Humanists should applaud Rushdie's call for scholarly reassessment of Islam, and its potential to wrest control of this major world faith from the hands of the Islamofascists who now hold it hostage and threaten world peace.
It would be good to see governments and community leaders inside the Muslim world as well as outside it throwing their weight behind this idea, because creating and sustaining such a reform movement will require, above all, a new educational impetus whose results may take a generation to be felt, a new scholarship to replace the literalist diktats and narrow dogmatisms that plague present-day Muslim thinking.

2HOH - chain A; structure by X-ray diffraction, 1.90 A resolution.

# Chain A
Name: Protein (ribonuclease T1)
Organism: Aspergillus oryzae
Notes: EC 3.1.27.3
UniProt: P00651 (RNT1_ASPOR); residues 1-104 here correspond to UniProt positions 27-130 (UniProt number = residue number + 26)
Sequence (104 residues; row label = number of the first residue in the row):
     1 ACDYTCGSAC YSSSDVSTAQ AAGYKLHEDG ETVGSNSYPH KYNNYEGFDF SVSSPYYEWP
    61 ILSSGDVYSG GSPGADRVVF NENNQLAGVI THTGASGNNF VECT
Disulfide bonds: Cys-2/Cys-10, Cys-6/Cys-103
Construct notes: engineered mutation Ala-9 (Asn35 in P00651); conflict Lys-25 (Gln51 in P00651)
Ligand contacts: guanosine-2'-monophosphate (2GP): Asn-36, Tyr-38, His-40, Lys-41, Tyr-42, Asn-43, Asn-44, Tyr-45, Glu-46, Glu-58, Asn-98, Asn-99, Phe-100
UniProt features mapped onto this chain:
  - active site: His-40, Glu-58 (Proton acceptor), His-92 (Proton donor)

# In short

It is high time, for starters, that Muslims were able to study the revelation of their religion as an event inside history, not supernaturally above it.
Thursday, August 11, 2005
A Rushdie Judgment
A column in today's Times of London by Salman Rushdie (titled "Muslims Unite! A New Reformation Will Bring Your Faith Into the Modern Era") calls for a reformation of Islam, to "combat not only the jihadi ideologues but also the dusty, stifling seminaries of the traditionalists, throwing open the windows of the closed communities to let in much-needed fresh air."